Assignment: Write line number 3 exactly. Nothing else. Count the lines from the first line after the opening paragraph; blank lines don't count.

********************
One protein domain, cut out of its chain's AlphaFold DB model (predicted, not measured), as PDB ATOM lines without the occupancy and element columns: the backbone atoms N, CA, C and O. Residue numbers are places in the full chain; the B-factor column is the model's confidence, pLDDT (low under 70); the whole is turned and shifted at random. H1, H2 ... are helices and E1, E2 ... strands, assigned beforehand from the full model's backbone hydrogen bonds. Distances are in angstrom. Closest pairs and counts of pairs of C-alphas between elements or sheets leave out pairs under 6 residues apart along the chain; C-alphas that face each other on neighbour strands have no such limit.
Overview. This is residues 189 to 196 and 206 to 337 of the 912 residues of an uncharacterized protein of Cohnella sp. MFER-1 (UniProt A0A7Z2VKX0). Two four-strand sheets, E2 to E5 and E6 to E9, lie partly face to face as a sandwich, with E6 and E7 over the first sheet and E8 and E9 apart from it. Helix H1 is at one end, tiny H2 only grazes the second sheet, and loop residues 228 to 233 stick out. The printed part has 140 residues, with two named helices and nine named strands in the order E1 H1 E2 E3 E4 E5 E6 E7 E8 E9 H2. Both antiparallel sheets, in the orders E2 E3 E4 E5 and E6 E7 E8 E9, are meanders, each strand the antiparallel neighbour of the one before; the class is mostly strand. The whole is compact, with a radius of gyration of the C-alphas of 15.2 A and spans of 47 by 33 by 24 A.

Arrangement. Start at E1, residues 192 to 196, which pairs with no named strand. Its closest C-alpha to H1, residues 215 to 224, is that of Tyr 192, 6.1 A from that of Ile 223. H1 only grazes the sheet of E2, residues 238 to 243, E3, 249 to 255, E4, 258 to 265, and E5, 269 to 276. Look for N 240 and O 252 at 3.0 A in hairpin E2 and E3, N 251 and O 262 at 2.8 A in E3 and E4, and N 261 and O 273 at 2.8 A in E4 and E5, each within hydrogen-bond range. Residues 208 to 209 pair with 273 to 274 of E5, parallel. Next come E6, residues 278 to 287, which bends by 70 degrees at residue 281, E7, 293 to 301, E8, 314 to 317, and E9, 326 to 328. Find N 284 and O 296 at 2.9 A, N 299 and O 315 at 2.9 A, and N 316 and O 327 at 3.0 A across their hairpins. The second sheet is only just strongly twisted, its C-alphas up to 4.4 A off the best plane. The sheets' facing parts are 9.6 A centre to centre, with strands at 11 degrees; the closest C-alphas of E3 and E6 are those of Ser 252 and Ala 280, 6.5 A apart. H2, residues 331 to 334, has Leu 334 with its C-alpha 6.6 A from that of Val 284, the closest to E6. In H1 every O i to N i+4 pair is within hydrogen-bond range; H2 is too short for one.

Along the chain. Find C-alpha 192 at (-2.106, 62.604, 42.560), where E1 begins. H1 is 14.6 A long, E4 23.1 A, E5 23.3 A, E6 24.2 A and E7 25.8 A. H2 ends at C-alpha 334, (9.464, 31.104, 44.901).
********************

Along the chain. Find C-alpha 192 at (-2.106, 62.604, 42.560), where E1 begins. H1 is 14.6 A long, E4 23.1 A, E5 23.3 A, E6 24.2 A and E7 25.8 A. H2 ends at C-alpha 334, (9.464, 31.104, 44.901).